Globally, there is still a high risk for children dying before age five, even though improvements have been made. There are about 43 child deaths per 1,000 live births in 2015. This means that every day about 16,000 children under the age of five are dying (data from 2015).: 3
Improving antenatal care programs could reduce the neonatal mortality rate.: 3
Target 3.3: Fight communicable diseases
The full text of Target 3.3 is: "By 2030, end the epidemics of AIDS, tuberculosis, malaria and neglected tropical diseases and combat hepatitis, water-borne diseases and other communicable diseases."
- Indicator 3.3.1: Number of new HIV infections per 1,000 uninfected population
- Indicator 3.3.2: Tuberculosis per 100,000 population
- Indicator 3.3.3: Malaria incidence per 1,000 population
- Indicator 3.3.4: Hepatitis B incidence per 100,000 population
- Indicator 3.3.5: Number of people requiring interventions against neglected tropical disease
From 2000 to 2016, new HIV infections declined by 66 percent for children under 15 and by 45 percent among adolescents aged 15–19.
In 2015, there were about 142 tuberculosis cases per 100,000 population.
Target 3.4: Reduce mortality from non-communicable diseases and promote mental health
- Indicator 3.4.1: Mortality rate attributed to cardiovascular disease, cancer, diabetes or chronic respiratory disease
- Indicator 3.4.2: Suicide mortality rate
Target 3.5: Prevent and treat substance abuse
- Indicator 3.5.1: Coverage of treatment interventions (pharmacological, psychosocial and rehabilitation and aftercare services) for substance use disorders
- Indicator 3.5.2: Harmful use of alcohol, defined according to the national context as alcohol per capita consumption (aged 15 years and older) within a calendar year in litres of pure alcohol.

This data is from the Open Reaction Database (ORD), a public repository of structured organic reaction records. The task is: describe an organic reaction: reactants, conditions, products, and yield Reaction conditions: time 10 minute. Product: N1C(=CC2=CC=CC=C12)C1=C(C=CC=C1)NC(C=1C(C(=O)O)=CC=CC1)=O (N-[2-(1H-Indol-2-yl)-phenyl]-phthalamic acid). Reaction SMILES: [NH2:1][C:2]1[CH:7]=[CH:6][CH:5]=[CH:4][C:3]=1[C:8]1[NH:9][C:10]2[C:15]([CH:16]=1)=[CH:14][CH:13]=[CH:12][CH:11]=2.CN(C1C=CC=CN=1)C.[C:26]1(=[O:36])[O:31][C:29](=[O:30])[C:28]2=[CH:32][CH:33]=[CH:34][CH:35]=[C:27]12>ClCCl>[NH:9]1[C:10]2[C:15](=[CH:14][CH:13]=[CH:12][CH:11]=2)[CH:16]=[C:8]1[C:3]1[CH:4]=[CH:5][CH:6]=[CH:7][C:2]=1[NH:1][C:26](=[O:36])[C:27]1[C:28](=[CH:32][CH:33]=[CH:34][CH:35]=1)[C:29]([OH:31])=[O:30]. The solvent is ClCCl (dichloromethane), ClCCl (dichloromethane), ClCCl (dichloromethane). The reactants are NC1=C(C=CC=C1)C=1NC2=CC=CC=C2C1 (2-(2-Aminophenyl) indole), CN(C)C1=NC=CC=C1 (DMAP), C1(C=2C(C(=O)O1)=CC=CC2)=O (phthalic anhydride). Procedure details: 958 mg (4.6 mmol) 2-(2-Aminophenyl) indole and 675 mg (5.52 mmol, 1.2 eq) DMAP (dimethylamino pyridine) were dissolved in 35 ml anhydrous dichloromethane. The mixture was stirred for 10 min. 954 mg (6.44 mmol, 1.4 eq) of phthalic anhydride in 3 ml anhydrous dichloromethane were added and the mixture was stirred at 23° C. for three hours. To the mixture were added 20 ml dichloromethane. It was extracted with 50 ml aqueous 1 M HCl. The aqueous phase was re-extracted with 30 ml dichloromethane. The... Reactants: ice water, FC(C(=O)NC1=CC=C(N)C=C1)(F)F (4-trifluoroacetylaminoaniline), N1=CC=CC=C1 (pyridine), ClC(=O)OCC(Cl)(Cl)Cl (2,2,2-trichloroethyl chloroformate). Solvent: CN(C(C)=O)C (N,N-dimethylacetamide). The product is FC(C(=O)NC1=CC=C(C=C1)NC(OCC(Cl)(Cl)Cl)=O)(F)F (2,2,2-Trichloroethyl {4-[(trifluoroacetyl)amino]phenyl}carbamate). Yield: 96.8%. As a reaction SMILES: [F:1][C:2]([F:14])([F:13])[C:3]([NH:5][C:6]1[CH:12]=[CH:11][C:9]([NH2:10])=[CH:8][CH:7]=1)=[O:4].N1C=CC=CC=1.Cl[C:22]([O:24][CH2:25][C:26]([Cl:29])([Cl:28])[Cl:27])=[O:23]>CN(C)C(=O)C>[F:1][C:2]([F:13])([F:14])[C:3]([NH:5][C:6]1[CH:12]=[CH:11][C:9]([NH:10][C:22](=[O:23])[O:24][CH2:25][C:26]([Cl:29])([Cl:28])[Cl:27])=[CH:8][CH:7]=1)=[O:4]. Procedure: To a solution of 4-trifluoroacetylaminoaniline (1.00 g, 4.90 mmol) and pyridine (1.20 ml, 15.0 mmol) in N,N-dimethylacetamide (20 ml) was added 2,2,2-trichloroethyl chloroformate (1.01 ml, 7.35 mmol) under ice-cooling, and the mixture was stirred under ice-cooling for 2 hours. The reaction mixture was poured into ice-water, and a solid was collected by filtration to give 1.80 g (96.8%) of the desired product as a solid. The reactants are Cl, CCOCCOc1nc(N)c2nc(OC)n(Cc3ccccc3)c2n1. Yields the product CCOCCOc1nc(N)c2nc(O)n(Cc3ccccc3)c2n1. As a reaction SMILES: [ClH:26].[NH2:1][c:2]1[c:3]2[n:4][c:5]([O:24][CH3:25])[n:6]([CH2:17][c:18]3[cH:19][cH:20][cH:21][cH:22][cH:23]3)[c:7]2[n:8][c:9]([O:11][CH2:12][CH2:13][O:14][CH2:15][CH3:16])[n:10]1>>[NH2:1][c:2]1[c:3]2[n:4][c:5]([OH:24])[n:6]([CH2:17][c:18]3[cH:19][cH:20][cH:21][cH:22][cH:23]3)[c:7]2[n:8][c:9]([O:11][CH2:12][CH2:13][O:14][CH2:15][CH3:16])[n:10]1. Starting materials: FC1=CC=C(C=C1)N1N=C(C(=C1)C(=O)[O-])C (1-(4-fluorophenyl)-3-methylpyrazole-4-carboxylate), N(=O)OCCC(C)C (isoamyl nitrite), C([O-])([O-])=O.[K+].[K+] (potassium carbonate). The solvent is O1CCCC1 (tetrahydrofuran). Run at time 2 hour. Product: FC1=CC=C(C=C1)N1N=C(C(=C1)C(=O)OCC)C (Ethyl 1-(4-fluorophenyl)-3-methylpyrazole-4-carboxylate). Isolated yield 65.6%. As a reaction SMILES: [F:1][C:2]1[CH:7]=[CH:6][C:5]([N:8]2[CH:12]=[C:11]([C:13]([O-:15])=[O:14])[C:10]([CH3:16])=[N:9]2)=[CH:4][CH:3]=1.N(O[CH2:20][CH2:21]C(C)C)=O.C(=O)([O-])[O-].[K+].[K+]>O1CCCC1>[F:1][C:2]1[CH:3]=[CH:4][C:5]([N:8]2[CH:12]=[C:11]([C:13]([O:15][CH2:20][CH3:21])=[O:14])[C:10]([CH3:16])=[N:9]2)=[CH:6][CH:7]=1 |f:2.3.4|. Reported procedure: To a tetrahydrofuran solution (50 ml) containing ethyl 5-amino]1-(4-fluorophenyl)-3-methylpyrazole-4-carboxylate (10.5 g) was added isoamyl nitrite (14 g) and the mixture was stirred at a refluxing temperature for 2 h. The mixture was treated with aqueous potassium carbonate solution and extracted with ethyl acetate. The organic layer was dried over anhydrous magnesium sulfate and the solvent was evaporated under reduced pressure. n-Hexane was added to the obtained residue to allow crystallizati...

Target 3.6: Reduce road injuries and deaths
Target 3.6 has only one Indicator: Indicator 3.6.1 is the Death rate due to road traffic injuries.
The need for improvements in safer infrastructure and government regulation continues. In countries with great success, such as Sweden that boasts a 66% reduction in injury and deaths from 1990 to 2015, tough government regulation has been key.
A Decade of Action for Road Safety 2011-2020 was declared in March 2010 by the United Nations General Assembly. In February 2020, the Stockholm Declaration that set a global target of reducing road traffic deaths and injuries by 50% by 2030. In August 2020, the United Nations ratified the Stockholm Declaration declaring 2021-2030 the Second Decade of action for Road Safety.
Target 3.7: Universal access to sexual and reproductive care, family planning and education
The full text of Target 3.7 is: "By 2030, ensure universal access to sexual and reproductive health-care services, including for family planning, information and education, and the integration of reproductive health into national strategies and programs."
- Indicator 3.7.1: Percentage of married women ages 15–49 years whose need for family planning is satisfied with modern methods of contraception.
- Indicator 3.7.2: Adolescent birth rate (aged 10–14 years; aged 15–19 years) per 1,000 women in that age group.
For example, in West Africa twice as many women used contraceptives in 2020 compared to 2011.: 34